Technology

2:42pm

Thu August 16, 2012
The Two-Way

EBay Says Users Will No Longer Be Able To Sell Magic, Potions, Curses

Originally published on Thu August 16, 2012 3:04 pm

A "powerful" love potion for sale on eBay. The "buy it now" price is $21.
eBay

It's a tough day for the Harry Potters among us: Ebay said today that beginning in September it will no longer allow the sale of some, um, metaphysical products.

Among them: advice, spells, curses, hexing, conjuring, magic, prayers, blessing services, magic potions and healing sessions.

The Los Angeles reports:

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8:34am

Thu August 16, 2012
Planet Money

'We've Been Acquired!'

An awful lot of entrepreneurs these days are jonesing to be acquired, rather than going public. They don't want to build the next Apple or Google. They want to build next Meebo.

A new Tumblr is making the rounds this week. It's called "We've Been Acquired!" and it consists entirely of the announcements start-ups post when they get bought.

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1:40am

Wed August 15, 2012
All Tech Considered

Twitter Lets Customers Skip Recordings, And Make Choices

Originally published on Wed August 15, 2012 6:48 am

For customer Laura Hargrove, the choice between moving-truck companies Budget and Penske came down to how they use Twitter.
NPR

Once used mostly for one-time promos and marketing, Twitter is now something businesses are relying on to provide customer service. For instance, Southwest Airlines tweets to alert folks about delays. And Best Buy responds to questions and complaints via Twitter. And they're not alone.

Let's say you're thinking of ordering a pair of shoes online and you want to know the store's exchange policy. You could pick up the phone — but then you'll hear the old recording: "To ensure quality service, your call may be monitored or recorded."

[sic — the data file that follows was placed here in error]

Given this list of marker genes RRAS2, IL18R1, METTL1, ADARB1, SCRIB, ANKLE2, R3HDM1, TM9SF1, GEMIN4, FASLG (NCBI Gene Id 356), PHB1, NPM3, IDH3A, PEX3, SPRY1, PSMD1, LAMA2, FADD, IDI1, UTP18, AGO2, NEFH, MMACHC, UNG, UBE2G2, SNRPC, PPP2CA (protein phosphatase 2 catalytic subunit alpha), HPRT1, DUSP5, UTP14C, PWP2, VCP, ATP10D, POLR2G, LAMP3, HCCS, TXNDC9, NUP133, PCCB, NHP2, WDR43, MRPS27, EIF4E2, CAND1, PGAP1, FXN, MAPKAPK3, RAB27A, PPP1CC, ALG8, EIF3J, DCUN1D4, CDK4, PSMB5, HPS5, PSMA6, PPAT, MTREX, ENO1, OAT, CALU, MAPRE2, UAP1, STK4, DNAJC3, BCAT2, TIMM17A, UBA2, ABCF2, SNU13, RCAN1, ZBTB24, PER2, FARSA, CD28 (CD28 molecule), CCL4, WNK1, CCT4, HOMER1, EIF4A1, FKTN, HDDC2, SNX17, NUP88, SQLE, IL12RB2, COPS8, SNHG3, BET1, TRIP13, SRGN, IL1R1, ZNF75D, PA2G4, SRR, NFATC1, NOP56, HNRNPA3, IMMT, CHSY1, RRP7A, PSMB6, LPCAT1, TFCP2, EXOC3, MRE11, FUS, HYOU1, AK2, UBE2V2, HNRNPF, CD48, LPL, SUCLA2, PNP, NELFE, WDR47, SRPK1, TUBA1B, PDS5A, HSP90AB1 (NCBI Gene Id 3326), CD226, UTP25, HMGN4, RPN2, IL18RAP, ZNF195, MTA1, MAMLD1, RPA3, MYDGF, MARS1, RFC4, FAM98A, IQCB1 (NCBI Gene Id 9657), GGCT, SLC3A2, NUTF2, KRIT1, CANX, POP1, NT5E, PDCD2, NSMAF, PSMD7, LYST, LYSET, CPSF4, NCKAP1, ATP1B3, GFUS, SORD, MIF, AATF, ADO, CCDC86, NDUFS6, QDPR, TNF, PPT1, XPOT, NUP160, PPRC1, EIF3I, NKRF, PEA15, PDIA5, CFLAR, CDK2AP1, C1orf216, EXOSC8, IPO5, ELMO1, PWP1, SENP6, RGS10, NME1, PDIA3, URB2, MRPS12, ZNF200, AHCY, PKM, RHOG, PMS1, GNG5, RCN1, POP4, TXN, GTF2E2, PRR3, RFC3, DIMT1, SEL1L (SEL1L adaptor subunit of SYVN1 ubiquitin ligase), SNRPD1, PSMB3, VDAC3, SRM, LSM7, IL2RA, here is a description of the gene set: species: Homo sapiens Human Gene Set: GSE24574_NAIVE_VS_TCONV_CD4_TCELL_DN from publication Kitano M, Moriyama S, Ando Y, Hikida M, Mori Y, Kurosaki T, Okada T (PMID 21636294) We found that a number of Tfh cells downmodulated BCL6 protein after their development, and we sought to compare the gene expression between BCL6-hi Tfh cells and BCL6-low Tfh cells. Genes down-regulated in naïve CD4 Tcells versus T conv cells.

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3:29pm

Tue August 14, 2012
All Tech Considered

Could The New Air Traffic Control System Be Hacked?

Originally published on Thu August 16, 2012 11:07 am

The current radar-based air traffic control system (shown here) will eventually be replaced with a new system called NextGen, which will rely on GPS. A number of computer security experts are concerned that NextGen is insecure and vulnerable to hackers.
John Moore Getty Images

1:33am

Tue August 14, 2012
All Tech Considered

Despite Layoffs, Google's Motorola Strategy Aims At Innovation

Originally published on Tue August 14, 2012 3:18 pm

Google's Android 3.0 Honeycomb OS is demonstrated on a Motorola Xoon tablet during a media event at Google headquarters on Feb. 2, 2011. Google acquired Motorola Mobility in August 2011 for $12.5 billion.
Justin Sullivan Getty Images

Google is shaking things up at its new subsidiary Motorola Mobility, announcing Monday that it will lay off 20 percent of the company's global workforce. Its strategy is to create a small division led by a technology star to spur innovation at the company that invented the cellphone.

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